There are many mistakes veterans make when it comes to creating a resume shortly after getting out; maybe it doesn’t look flashy enough, there is too much content, or maybe too little content. In my experience, the biggest mistake is what I call the “Rambo Resume”. This is when service members, specifically combat arms/special operations veterans, begin spewing on paper how bad ass they are. We get it, you were a SEAL with “Two long-term JCETs to PACOM conducting FID operations alongside the host nation in support of OEF-P, JSOC, and DOD mission parameters and being awarded a CAR and BSM for my actions while assigned to SDV-1 as the S3 and LNO to the Philippine Army.”

Can you imagine a civilian hiring manager reading this on a resume? Me, as a corporate recruiter for a UnitedHealth Group subsidiary, if that resume showed up on my desk I would toss it for the sheer fact that the individual has no grasp on reality.

Here is an example of a resume submission by a client who had the sense to know that his resume needed a drastic overhaul. Here is what he was sending to civilian companies before thankfully making the right call and reaching out to me:

US Army, Ranger Airborne Infantryman, 3rd Ranger Battalion 75th Ranger Regiment, SOCOM U.S. Special Operations Command, JSOC Joint Special Operations Command

 75th Ranger Regiment maintains 3rd Battalion at a high level of readiness, my unit could deploy anywhere in the world with 18 hours notice. Because of the importance SOCOM places on the 75th Ranger Regiment I had to possess a number of capabilities. These capabilities include:

  • Infiltrating and exfiltration by land, sea and air
  • Conducting Direct Action Operations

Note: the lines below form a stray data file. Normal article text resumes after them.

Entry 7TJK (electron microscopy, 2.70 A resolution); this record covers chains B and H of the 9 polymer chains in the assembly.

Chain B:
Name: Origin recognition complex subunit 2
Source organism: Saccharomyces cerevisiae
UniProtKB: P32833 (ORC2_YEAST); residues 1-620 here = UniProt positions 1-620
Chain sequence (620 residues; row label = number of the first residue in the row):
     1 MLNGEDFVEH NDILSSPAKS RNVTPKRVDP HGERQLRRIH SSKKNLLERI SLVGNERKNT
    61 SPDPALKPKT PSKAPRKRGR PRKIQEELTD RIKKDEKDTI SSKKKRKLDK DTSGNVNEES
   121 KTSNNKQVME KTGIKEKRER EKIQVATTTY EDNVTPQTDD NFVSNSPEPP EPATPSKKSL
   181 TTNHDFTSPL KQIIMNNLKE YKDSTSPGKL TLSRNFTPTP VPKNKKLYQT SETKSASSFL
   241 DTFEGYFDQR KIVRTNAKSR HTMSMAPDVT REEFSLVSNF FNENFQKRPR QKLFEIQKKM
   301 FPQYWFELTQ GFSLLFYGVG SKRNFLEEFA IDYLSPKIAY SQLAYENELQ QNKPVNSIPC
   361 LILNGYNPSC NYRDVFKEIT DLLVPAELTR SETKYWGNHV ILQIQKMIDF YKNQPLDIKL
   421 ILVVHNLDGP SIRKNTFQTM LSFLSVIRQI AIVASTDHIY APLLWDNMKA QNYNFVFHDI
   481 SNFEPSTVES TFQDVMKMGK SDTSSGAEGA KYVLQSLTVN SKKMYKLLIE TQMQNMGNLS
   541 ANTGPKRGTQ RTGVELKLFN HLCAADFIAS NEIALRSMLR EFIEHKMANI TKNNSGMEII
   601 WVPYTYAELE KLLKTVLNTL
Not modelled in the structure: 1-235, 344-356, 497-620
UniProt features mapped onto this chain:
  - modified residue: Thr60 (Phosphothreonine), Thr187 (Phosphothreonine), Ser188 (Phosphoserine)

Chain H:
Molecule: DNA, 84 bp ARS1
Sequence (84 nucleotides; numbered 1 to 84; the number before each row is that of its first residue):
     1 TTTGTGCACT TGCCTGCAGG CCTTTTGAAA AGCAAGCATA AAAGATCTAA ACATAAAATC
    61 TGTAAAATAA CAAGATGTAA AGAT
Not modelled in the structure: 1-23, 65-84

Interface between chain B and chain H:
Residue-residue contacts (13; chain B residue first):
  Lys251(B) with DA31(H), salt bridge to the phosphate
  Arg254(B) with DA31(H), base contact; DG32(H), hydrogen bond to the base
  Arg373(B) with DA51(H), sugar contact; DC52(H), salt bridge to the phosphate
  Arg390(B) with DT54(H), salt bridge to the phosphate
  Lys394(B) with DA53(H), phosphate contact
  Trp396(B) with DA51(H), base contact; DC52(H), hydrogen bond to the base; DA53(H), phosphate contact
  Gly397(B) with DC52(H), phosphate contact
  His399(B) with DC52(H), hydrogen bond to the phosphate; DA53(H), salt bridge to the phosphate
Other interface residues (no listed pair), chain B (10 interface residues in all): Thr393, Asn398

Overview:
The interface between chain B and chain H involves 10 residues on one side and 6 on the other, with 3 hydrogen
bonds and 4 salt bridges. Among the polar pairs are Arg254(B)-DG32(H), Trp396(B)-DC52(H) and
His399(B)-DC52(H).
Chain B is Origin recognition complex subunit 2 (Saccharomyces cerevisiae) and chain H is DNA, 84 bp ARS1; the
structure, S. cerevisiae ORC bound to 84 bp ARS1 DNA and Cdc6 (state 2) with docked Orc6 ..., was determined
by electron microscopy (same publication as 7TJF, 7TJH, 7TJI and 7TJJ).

• Conducting Raids
  • Recovery of personnel, special equipment and intelligence
  • Conducting conventional or special light- infantry operations
  • Being a member of a LRSUs Long Range Surveillance Unit
  • Being a member of  a CSAR team Combat Search and Rescue
  • RFR Ranger First Responder course a combat lifesaver course tailored to combat zone situations  Ranger specific mission
  • Army EMT course Emergency medical technicians
  • Survival, Evasion, Resistance, and Escape  (SERE) Training
  • Special Operations courses and schools- Combat training , Mountaineering, Land Navigation, Survival training and Survival outdoor skills
  • First Aid and CPR certified and qualified
  • Ranger Regimental Master Breaching course 
  • Military vehicle licenses M1084,M1083,M1078A1,M1097,M1097A1,M1113,M1126,M1130,M1133
  • Antiterrorism Level 1 Training course
  • DoD Information Assurance Awareness course
  • Combating Trafficking course

This is definitely a Rambo Resume, but far from the worst that I have seen. Ironically, most of the serious offenders are infantrymen in the conventional Army, and especially 03-series guys from the Corps. I hope everybody is understanding the concept!

Frankly nobody cares that you shot expert on the SR-21, or that you are a qualified rope-master for 47s and 60s, or that you have an ARCOM with “V” for “engaging numerous hostiles in the Kunar area of operations.” You just sent your resume to the human resources department at Pfizer Pharmaceuticals for a Sales Representative position. They will think you are a crazed war veteran (not even kidding).

Keep all of the Rambo stuff out unless you are applying for OGA or a Special Agent posting somewhere. And even then don’t go overboard! If you have other professional work experience keep your military experience on your resume short and simple. Here is an example of exactly that:


U.S. Army, 3rd Ranger Bn, 75th Ranger Regiment                                                      April 2001 – January 2010

Army Ranger – Columbus, GA


– Served as a vital team member in the Army’s premier direct action special operations unit in multiple roles including sniper team leader, squad leader, and platoon sergeant.

– Numerous awards and achievements to include the Combat Infantryman Badge, the Ranger tab, the Bronze Star Medal, three Army Commendation Medals, two Army Achievement Medals, and three Army Good Conduct Medal for exemplary service throughout four combat deployments to Iraq and three to Afghanistan.

– Honorably Discharged.

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This article originally appeared on Transition Hero, a site that covers Veterans benefits and transition issues. For information about career transition and more please visit the site here.